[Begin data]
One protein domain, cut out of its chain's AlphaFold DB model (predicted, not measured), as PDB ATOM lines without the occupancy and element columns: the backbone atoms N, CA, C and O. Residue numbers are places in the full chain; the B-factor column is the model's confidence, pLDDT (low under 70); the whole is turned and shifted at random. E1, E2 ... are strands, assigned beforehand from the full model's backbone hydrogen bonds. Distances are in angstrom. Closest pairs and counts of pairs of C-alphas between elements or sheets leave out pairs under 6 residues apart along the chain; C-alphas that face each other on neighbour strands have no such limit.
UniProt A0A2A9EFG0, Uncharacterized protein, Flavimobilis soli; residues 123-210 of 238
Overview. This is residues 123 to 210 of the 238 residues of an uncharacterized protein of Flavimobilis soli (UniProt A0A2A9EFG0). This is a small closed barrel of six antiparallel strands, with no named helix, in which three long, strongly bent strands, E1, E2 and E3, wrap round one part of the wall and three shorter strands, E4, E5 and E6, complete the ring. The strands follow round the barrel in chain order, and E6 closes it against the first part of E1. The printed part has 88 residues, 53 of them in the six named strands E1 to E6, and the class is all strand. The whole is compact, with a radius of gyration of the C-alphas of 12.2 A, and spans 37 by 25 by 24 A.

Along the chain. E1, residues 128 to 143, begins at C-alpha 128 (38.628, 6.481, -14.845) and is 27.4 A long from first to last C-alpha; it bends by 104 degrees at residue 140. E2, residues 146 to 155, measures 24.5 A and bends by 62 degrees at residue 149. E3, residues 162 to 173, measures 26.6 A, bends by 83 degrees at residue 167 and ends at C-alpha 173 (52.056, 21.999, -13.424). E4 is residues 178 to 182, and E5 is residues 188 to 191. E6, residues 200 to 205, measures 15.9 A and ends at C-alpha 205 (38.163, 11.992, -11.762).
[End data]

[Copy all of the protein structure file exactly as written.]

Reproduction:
One protein domain, cut out of its chain's AlphaFold DB model (predicted, not measured), as PDB ATOM lines without the occupancy and element columns: the backbone atoms N, CA, C and O. Residue numbers are places in the full chain; the B-factor column is the model's confidence, pLDDT (low under 70); the whole is turned and shifted at random. E1, E2 ... are strands, assigned beforehand from the full model's backbone hydrogen bonds. Distances are in angstrom. Closest pairs and counts of pairs of C-alphas between elements or sheets leave out pairs under 6 residues apart along the chain; C-alphas that face each other on neighbour strands have no such limit.
UniProt A0A2A9EFG0, Uncharacterized protein, Flavimobilis soli; residues 123-210 of 238
Overview. This is residues 123 to 210 of the 238 residues of an uncharacterized protein of Flavimobilis soli (UniProt A0A2A9EFG0). This is a small closed barrel of six antiparallel strands, with no named helix, in which three long, strongly bent strands, E1, E2 and E3, wrap round one part of the wall and three shorter strands, E4, E5 and E6, complete the ring. The strands follow round the barrel in chain order, and E6 closes it against the first part of E1. The printed part has 88 residues, 53 of them in the six named strands E1 to E6, and the class is all strand. The whole is compact, with a radius of gyration of the C-alphas of 12.2 A, and spans 37 by 25 by 24 A.

Along the chain. E1, residues 128 to 143, begins at C-alpha 128 (38.628, 6.481, -14.845) and is 27.4 A long from first to last C-alpha; it bends by 104 degrees at residue 140. E2, residues 146 to 155, measures 24.5 A and bends by 62 degrees at residue 149. E3, residues 162 to 173, measures 26.6 A, bends by 83 degrees at residue 167 and ends at C-alpha 173 (52.056, 21.999, -13.424). E4 is residues 178 to 182, and E5 is residues 188 to 191. E6, residues 200 to 205, measures 15.9 A and ends at C-alpha 205 (38.163, 11.992, -11.762).